Featured Kenyan Dishes

Ugali

Ugali (Maize Staple)

The undeniable most common Kenyan food staple is ugali – usually made from maize flour that is added to boiling water and heated until it turns into a dense block of cornmeal paste. Ugali has the consistency of a grainy dough and the heaviness of a brick.

Chicken Stew

Chicken

Ingoho – chicken cooked “Luhya style” by the Luhya tribe of Western Kenya. It is their signature meal, which they serve to important visitors.

Githeri

Githeri (Beans & Maize)

Githeri is a meal of  maize and legumes, mostly beans of any type mixed and boiled together

Pilau

Kenya Pilau (Spiced Rice)

Pilau is a glorified combination of rice cooked with flavor bursting spices like cumin, cardamon, cinnamon, and cloves. The fragrant rice is fantastic to eat with a form of meat stew and a few slices of fresh tomato and onions.

Sukuma Wiki

Sukuma Wiki (Kale)

Sukuma Wiki is a vegetable in Kenyan dishes.

The nutritious green leafy vegetable is often cooked in oil with a few diced tomatoes and onions.

Fish Stew

Fish Stew

Stewed fish with with thick soup   formed from a light tomato base and accented with onion, salt and pepper. Fish can also be prepared through deep frying.

Nyama Choma 1

Nyama Choma (Roast Meat)

 Goat and beef are the 2 most common forms of nyama choma, but chicken (kuku choma) and fish (samaki choma) are also valid choices.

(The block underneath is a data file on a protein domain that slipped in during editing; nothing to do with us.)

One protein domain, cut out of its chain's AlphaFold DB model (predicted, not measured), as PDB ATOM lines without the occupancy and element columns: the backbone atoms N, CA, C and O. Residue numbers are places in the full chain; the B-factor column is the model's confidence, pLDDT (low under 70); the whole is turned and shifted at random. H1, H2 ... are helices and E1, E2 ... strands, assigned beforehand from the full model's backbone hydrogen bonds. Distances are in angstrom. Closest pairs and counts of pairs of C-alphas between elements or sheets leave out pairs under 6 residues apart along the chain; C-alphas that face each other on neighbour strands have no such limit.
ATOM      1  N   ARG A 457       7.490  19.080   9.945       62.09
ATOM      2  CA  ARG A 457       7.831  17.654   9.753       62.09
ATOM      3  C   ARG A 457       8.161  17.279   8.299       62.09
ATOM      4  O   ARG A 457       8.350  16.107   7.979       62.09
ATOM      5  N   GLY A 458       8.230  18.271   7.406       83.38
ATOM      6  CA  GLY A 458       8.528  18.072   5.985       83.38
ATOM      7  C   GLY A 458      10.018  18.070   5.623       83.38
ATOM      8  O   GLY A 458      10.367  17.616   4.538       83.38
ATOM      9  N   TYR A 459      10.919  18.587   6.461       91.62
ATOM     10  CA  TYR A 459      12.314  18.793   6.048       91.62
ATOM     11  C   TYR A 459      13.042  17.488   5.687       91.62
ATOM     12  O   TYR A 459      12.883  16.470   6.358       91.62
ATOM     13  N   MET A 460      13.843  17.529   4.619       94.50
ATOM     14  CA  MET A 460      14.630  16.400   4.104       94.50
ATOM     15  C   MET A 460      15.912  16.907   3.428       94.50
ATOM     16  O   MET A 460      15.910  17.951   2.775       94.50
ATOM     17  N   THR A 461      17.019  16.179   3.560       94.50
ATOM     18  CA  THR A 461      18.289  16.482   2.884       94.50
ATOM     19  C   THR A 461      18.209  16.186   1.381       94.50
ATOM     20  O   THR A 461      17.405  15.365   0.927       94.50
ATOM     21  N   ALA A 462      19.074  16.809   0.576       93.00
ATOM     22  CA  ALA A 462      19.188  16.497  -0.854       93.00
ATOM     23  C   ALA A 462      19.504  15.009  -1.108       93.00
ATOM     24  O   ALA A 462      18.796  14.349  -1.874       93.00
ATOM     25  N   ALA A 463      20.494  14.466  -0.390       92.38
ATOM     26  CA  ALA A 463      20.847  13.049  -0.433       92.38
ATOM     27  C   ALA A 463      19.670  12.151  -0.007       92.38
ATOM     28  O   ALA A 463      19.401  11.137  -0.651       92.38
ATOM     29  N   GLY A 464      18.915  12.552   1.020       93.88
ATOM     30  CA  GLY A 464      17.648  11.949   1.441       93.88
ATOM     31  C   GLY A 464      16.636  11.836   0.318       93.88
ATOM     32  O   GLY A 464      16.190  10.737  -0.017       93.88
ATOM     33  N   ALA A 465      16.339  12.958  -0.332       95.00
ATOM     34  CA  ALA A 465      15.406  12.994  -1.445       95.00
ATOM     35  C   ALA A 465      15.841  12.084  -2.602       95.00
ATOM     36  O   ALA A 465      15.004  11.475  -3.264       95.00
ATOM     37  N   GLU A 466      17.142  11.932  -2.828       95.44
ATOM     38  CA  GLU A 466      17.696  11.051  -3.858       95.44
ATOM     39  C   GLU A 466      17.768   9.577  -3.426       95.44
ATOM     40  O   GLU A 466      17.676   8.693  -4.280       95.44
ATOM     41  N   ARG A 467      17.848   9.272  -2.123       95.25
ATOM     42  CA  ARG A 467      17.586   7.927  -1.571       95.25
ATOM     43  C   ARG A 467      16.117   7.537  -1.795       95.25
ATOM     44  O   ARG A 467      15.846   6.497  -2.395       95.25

Fat and the grizzle from the meat is the choice part of the animal, and is often consumed with a quick dip into a pile of salt for extra flavoring! It’s also possible at many places to get the “fry,” – the fried meat variation.

Matoke

Matoke (Banana Stew)

Matoke is originally a dish from Uganda. Bananas are cooked until they become soft and begin to form a thick sauce with the other ingredients.

The result is a delicious dish that is reminiscent of boiled potatoes in sauce and excellent to eat with rice, ugali, or a chapati.

Chapati

Chapati

Kenyan style chapatis are made with a flour dough that is wound into a coil before being rolled into a flat round circle. The dough is then fried on a skillet accompanied by plenty of oil so it becomes crispy on the edges but remains moist and doughy on the interior.

Chapatis go well with fried cabbage, beans, or even just rolled up with a cup of tea!

Kachumbari

Kachumbari (Tomatoes & Onions)

Kachumbari is a fresh tomato and onion salad.  It is an uncooked salad dish consisting of chopped tomatoes, onions, and chili peppers. 

Kenyans enjoy kachumbari as a garnish, a side salad that accompanies things like nyama choma or beans.

Bajia

Kenyan Bajias

There are multiple forms of what is commonly known as bajias. The Kenyan variety (sort of borrowed from India) is normally what can be described as glorious spruced-up plate of awesome french fries (chips).

Chips Masala

Chips (French Fries Masala)?

Chips Masala is a sumptuous meal enjoyed by Kenyans across the board. The meal is readily available in restaurants and can also be prepared at home.

Chips Masala can be served with tomatoe sauce, chilli sauce, sausages, Kachumbari and a glass of cold fresh juice

Mandazi

Mandazi (Kenyan Doughnut)